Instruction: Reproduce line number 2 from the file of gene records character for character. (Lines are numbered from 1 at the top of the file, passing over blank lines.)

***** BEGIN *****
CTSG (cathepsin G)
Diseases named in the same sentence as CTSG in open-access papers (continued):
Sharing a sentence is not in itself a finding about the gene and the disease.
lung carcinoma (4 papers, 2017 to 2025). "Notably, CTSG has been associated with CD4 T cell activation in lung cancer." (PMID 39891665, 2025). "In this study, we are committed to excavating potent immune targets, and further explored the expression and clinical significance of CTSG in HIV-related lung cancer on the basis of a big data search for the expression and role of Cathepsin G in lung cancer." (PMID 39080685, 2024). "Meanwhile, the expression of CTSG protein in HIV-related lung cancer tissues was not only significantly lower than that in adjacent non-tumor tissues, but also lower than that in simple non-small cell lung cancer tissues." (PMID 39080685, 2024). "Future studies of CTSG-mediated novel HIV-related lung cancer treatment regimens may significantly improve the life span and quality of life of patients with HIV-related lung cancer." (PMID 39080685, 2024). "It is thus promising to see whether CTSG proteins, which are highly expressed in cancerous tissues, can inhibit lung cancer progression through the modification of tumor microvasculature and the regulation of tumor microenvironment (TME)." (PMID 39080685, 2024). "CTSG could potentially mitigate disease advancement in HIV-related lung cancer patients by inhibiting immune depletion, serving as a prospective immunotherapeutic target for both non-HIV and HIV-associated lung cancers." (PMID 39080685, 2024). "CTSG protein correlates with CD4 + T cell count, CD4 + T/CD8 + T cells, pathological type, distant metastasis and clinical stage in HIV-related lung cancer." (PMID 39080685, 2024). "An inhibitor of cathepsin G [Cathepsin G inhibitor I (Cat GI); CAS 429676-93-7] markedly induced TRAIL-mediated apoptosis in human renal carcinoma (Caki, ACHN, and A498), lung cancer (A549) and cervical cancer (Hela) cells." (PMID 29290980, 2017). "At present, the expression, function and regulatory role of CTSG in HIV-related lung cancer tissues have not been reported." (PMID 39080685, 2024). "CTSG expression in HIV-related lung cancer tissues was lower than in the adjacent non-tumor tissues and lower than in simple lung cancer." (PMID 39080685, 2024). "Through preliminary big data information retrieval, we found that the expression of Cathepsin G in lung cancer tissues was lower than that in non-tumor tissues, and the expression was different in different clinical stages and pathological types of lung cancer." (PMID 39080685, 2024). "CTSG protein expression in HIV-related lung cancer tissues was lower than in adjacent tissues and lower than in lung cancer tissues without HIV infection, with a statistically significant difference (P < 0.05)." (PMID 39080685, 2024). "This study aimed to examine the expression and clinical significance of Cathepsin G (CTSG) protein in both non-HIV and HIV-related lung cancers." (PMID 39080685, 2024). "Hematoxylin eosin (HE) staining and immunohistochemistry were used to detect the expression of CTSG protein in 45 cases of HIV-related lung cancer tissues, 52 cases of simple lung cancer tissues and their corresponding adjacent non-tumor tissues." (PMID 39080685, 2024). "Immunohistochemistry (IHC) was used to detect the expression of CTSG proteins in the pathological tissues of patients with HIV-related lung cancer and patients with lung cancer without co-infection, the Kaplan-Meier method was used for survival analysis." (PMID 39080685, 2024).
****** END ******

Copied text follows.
Diseases named in the same sentence as CTSG in open-access papers (continued):